Logger on heavy rigging block

Figure 19 (left): Logger sitting on a heavy rigging block, Clemons Logging Company, ca. 1930.

Figure 20 (right): Riggers hanging from lines attached to spar tree at loading site, Workman Creek Logging Company, probably near Elma, ca. 1926.


Riggers on spar tree

Figure 21: Loading site with donkey engine, spar tree, locomotive and flatcar, camp 1, Simpson Logging Company, Mason County, ca. 1924.

The configurations of high-lead rigging were many and depended on the purpose of the system. One system might yard the logs from the worksite to the cold deck while another was set up to take the logs from the cold deck and load them on to train cars or trucks. Loggers working in extremely steep terrain might even rig a system that worked like an aerial tramway, swinging cut logs from one ridge to another. Several of these systems are illustrated in Young’s catalog, pages 18-28 and 32-35 and in Figures 21-25.



Figure 22: Merrill and Ring Logging Company logging operations showing a spar tree at loading site, probably in Clallam County.


Figure 23: Crew at loading site, with two donkey engines, spartree, and logs suspended above skeleton cars, camp 8, Puget Sound Mill and Timber Company, near Twin, ca. 1922.

Figure 24: Loading site with donkey engines, spartree, and crew raised in air, Polson Logging Company, near Hoquiam, n.d.

Figure 25: Logging loading site in Clallam County

As the rigging crew often worked out of sight of the donkey punchers who controlled the motion and speed of the mainline, orders where communicated via a series of whistle blasts controlled by a whistlepunk who pulled a thin cable connected to the whistle on the donkey engine. The whistlepunk would indicate whether the chokers had been attached to the logs and if it was safe to pull the log to the cold-deck. It sometimes wasn’t and the risk of injury or death in the forest was high.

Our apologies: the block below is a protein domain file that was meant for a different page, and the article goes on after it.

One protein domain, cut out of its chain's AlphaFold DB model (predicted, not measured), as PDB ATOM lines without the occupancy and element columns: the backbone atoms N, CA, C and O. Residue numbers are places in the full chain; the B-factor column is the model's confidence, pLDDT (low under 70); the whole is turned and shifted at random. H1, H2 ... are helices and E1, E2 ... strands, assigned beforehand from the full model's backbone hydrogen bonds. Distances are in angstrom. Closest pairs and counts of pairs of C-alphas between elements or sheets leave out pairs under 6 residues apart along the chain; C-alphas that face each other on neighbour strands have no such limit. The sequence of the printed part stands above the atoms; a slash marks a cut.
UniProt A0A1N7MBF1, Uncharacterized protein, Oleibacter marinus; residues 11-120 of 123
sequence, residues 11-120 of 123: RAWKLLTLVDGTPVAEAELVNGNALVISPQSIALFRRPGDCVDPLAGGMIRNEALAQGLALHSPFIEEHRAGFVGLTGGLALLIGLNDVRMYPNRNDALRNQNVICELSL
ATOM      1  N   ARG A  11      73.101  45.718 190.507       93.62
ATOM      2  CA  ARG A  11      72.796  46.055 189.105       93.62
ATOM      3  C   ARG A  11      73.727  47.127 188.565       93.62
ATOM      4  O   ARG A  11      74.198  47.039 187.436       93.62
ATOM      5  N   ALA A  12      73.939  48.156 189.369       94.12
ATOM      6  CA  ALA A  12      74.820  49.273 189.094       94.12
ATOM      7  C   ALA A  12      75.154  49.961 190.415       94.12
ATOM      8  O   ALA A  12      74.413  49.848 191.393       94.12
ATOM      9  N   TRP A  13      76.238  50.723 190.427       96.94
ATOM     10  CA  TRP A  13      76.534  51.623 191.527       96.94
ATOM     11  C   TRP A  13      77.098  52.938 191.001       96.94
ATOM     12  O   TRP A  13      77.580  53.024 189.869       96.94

Despite the use of high-lead yarding, groundlead yarding still had a place. As the technology advanced, however, undlead yarding became the province of gasoline or diesel-powered tracked tractors that would drag the cut timbers to the landing using a variety of techniques. Three of these are illustrated in the Young Ironworks catalog (Figure 13).

Figure 27: Logger using Caterpillar tractor and arch yarder, Simpson Logging Company, camp no. 1, ca. 1925.

Figure 28: Logger with tractor and yarding arch, Simpson Logging Company camp no. 5, ca. 1940.

Figure 29: Crew at loading site with donkey engine and tractor fitted with arch and winch for yarding logs, camp 1, Simpson Logging Company, Mason County, ca. 1924.

Figure 30: Tractor fitted with winch and arch for yarding logs, Polson Logging Company, near Hoquiam, n.d.


On the Olympic peninsula, as elsewhere, logging technology was never static. The timber industry always sought to develop new ways to harvest timber and move the logs to market. High-lead logging is a good example of this trend. It both sped up how quickly trees could be yarded as well as made it technologically possible to log areas—such as steep hillsides and ravines—that were inaccessible to more conventional groundlead yarding. Combined with the extension of railways it now became possible to harvest timber from large areas of the Olympic Peninsula and fuel the economic growth of the region for more than fifty years.